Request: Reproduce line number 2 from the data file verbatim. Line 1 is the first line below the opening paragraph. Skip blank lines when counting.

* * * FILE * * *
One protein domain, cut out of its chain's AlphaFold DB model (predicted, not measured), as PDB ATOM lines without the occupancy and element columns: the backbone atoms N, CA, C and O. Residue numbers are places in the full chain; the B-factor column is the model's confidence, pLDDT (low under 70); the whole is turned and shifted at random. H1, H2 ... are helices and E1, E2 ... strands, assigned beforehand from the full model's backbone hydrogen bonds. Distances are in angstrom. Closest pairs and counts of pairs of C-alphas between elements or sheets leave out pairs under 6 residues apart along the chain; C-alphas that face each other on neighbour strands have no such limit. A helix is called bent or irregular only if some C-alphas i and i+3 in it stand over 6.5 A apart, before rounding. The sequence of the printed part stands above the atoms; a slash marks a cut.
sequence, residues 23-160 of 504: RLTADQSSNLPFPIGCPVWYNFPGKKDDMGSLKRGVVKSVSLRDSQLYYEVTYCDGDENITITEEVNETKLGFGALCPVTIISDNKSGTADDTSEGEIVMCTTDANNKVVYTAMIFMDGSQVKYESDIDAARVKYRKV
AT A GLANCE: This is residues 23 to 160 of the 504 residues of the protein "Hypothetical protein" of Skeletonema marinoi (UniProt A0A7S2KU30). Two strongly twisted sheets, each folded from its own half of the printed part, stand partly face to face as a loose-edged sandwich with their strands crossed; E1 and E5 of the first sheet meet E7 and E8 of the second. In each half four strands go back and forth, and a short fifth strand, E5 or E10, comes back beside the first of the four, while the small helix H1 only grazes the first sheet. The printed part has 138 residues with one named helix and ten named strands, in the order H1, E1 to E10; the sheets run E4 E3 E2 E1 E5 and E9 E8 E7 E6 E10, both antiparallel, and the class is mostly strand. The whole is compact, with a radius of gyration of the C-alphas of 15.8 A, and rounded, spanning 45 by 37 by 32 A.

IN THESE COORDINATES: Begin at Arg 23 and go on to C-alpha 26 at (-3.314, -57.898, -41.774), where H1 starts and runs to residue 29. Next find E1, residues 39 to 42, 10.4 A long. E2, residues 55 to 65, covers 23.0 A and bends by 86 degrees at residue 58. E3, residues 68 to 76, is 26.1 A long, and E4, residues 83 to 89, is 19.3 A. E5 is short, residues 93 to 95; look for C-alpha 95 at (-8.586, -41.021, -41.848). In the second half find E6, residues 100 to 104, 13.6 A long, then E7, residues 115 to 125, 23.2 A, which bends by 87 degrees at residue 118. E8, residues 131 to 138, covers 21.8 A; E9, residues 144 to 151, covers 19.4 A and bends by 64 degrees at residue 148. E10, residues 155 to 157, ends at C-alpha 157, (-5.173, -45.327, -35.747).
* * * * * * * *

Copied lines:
AT A GLANCE: This is residues 23 to 160 of the 504 residues of the protein "Hypothetical protein" of Skeletonema marinoi (UniProt A0A7S2KU30). Two strongly twisted sheets, each folded from its own half of the printed part, stand partly face to face as a loose-edged sandwich with their strands crossed; E1 and E5 of the first sheet meet E7 and E8 of the second. In each half four strands go back and forth, and a short fifth strand, E5 or E10, comes back beside the first of the four, while the small helix H1 only grazes the first sheet. The printed part has 138 residues with one named helix and ten named strands, in the order H1, E1 to E10; the sheets run E4 E3 E2 E1 E5 and E9 E8 E7 E6 E10, both antiparallel, and the class is mostly strand. The whole is compact, with a radius of gyration of the C-alphas of 15.8 A, and rounded, spanning 45 by 37 by 32 A.